What is the 'Net Charge-Off Rate'

The net charge-off rate is the dollar amount representing the difference between gross charge-offs and any subsequent recoveries of delinquent debt. The net charge-off is often a percentage representing that amount of debt that a company believes it will never collect compared to average receivables. Debt that is unlikely to be recovered is often written off and classified as gross charge-offs. If, at a later debt, some money is recovered on the debt, the amount is subtracted from the gross charge-offs to compute the net charge-off value.

BREAKING DOWN 'Net Charge-Off Rate'

Bad debt or poor credit quality loans are regularly charged off as bad debt and purged from the books, often on a monthly or quarterly basis. If and when part of the debt is repaid, the net charge-off can be calculated by finding the difference the gross charge-offs and the repaid debt. A negative value for net charge-offs indicates that recoveries are greater than charge-offs during a particular.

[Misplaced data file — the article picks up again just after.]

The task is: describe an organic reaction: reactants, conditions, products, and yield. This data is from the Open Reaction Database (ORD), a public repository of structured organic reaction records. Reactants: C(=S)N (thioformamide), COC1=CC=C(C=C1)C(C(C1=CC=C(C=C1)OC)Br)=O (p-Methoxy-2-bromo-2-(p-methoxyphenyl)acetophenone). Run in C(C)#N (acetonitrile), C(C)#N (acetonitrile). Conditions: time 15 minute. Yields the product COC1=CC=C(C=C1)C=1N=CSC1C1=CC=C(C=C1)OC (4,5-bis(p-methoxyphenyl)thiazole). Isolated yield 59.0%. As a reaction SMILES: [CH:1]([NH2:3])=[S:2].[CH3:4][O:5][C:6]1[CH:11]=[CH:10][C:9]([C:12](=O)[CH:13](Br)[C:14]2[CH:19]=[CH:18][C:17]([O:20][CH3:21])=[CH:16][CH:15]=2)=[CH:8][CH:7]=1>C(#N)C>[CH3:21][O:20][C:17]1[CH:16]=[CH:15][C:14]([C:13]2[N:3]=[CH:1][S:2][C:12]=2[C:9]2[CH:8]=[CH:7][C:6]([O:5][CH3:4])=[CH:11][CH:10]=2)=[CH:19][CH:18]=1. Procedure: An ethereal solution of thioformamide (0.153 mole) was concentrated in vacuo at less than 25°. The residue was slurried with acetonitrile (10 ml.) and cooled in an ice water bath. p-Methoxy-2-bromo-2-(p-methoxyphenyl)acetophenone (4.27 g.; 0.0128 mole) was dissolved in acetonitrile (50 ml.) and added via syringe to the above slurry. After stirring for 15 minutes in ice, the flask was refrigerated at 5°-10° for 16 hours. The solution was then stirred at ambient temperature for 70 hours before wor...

For example, if a bank lends $1 million in one year but only expects to get back $900,000, then the gross charge-off is $100,000. If the bank recovered $25,000 from the year before, it is added to the gross charge-off to get a net charge off of $75,000. The net charge-off rate is based on statists identifying what debt is likely to become default. A credit card company, for example, may post a 10.31% net charge off rate, meaning that, for the specified period, the company expects that 10.31% of its debt will never be recovered.

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